Motoko Kusanagi 02.20.04 at 10:17 am

I found a use for this thing! I’m writing an article in an internet cafe where the computers have only one word processor, wordpad, which, as far as I know, has no word count. So now, if I want to check how much I’ve written, I feed it to the Genie. Oddly enough, when you enter a Dutch text, you get scores like male: 104, female 0… The only word the Genie recognizes is “is”, which is typically male it seems.


TomD 02.20.04 at 2:05 pm

I think the way the creators set the thing up was exactly to start with a large corpus of writing from both sexes and analyze the word frequencies. Then they use the deduced word frequencies to analyze the input.

They didn’t choose the ‘female’ words *because* they felt ‘touchy-feely-togethery’, they chose them empirically and they just turned out to be ‘touchy-feely-togethery’.

At least I hope that’s the case.

The less-than-stellar success rate may be due to the fact that the people who are entering text at the website are a very unrepresentative sample of the general population of writers. In other words, only freaks and geeks care about the Gender Genie.

(Having said that, I get a solid 2-1 male-to-female ratio… apparently I write very butch! Just look at that “the”-count.)


PF 02.20.04 at 2:14 pm

Why do you suppose the success rate was so low last summer, and why is it better now? Did they change something in the program?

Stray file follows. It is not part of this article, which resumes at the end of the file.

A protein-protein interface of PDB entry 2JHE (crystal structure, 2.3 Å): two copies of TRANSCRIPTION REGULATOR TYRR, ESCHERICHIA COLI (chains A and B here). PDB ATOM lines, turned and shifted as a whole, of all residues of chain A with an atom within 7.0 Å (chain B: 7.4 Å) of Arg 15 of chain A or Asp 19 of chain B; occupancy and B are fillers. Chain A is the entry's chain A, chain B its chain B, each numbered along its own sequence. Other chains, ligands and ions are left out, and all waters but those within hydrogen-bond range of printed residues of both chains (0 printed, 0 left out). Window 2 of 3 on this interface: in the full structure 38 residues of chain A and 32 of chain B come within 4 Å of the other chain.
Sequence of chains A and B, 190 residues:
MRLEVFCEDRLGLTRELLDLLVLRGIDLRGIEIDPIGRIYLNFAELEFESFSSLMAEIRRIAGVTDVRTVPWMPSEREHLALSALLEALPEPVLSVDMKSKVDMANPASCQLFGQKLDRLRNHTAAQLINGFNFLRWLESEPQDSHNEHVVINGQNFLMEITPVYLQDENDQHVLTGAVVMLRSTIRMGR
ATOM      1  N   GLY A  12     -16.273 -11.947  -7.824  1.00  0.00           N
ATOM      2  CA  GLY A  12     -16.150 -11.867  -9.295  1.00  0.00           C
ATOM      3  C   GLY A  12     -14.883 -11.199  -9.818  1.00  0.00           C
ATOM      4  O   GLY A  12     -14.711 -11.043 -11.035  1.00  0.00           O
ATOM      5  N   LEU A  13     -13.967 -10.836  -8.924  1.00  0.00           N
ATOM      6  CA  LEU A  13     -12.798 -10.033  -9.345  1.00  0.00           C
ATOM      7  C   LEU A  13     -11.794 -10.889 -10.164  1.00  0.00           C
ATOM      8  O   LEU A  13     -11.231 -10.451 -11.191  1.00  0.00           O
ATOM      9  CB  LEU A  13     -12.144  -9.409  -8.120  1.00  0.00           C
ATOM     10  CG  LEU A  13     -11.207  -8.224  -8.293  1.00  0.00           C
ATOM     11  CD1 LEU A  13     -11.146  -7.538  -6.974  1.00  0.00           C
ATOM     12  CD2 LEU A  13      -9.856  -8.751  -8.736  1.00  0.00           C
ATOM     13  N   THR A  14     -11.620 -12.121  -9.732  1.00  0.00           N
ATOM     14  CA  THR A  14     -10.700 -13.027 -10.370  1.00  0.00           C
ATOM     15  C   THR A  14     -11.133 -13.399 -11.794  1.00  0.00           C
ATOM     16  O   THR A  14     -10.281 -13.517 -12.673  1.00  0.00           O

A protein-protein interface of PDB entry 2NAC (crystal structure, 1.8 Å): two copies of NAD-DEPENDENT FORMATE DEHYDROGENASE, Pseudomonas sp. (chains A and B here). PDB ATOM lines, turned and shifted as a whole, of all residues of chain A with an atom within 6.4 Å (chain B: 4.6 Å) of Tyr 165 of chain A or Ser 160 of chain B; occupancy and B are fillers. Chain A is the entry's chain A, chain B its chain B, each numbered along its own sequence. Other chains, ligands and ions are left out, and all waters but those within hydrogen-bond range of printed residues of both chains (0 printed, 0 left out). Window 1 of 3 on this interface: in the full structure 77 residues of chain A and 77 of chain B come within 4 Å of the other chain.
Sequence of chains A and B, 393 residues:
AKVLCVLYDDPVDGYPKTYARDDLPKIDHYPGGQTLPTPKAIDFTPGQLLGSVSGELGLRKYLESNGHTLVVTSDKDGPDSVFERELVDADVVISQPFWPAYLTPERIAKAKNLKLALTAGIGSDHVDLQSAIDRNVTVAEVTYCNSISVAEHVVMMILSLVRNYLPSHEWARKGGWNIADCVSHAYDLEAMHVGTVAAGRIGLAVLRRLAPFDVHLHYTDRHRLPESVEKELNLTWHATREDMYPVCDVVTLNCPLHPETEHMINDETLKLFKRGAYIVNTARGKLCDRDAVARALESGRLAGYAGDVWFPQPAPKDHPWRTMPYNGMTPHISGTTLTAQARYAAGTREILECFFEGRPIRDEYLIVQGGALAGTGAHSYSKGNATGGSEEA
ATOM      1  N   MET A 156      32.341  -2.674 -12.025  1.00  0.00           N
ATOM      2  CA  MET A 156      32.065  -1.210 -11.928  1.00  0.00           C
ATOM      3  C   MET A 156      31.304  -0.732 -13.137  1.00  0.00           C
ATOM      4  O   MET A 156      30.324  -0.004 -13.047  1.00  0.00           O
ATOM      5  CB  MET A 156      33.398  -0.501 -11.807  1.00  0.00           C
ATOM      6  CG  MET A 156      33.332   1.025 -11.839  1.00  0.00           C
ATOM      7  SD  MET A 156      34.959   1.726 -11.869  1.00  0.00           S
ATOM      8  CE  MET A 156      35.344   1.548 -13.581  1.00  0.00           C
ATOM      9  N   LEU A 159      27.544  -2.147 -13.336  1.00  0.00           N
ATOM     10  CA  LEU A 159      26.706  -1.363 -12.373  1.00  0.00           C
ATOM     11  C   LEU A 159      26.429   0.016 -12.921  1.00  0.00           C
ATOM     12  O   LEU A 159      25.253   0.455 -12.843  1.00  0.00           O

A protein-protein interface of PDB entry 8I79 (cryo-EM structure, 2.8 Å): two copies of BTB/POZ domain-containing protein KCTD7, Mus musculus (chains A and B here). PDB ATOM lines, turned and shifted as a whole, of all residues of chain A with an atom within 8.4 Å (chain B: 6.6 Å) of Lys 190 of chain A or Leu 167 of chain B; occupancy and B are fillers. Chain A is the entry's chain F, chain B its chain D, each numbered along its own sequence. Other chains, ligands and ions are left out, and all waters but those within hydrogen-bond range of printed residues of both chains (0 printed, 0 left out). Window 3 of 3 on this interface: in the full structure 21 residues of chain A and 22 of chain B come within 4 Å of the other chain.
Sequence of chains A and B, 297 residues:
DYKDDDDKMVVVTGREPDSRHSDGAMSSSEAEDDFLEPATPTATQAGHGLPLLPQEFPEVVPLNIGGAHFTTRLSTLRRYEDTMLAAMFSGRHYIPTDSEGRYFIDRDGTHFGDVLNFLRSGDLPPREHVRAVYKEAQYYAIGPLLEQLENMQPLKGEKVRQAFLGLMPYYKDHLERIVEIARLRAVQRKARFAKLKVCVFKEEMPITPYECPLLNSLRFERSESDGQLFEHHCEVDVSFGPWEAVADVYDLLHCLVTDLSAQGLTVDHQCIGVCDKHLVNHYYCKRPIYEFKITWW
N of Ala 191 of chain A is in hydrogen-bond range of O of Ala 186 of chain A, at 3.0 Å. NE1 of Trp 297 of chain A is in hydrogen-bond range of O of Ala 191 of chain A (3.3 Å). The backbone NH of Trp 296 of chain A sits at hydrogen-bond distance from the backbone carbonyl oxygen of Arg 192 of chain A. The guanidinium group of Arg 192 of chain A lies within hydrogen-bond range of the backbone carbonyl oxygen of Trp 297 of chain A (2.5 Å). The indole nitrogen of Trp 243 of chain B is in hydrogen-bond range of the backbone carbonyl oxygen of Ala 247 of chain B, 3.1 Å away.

R.Mutt 02.20.04 at 3:06 pm

re: If you look at the (1) algorithm, you’ll find that maleness is largely determined by the (2) frequency with which the (3) word “the”(4) is used. and Is that based on anything, I wonder? Or just the supposition that women are more indefinite than men?

The strange thing is that “a” is also regarded as a masculine keyword. Apparently women try to avoid articles, or replace them with the typically feminine keyword “her”.


Detached Observer 02.20.04 at 9:06 pm

Incidentally, getting the sex of 10 of the 13 writers of this blog correct is pretty impressive — thats an accuracy of about 77%


PF 02.21.04 at 4:24 pm

Why is it so bad with the women? 100% failure with the women on this blog. Anyone who just guessed male almost all the time could do well with this blog. And maybe with most blogs. Has anyone done a survey of Blogland?


PF 02.21.04 at 4:25 pm

I meant census, of course, not survey.


Jordan 02.21.04 at 7:11 pm

The thing told me Virginia Woolf & Danielle Steele are 65% male. I’m guessing it’s high success rate owes to more male writing gets entered in the first place.

Maybe the reason it’s good at gendering women’s nonfiction is because they fed it a lot of diary-entry, confessional type stuff (since the algorithm seems to equate personal writing with femininity).


PF 02.22.04 at 7:20 am

Look at the stats again. It gets more female than male entries in every category apart from non fiction of less than five hundred words (where it’s about as good as random guessing for males, and significantly worse for females). If you discount the non-fiction entries of more than five hundred words, you really can’t say much about the success rate – most of it goes away right there.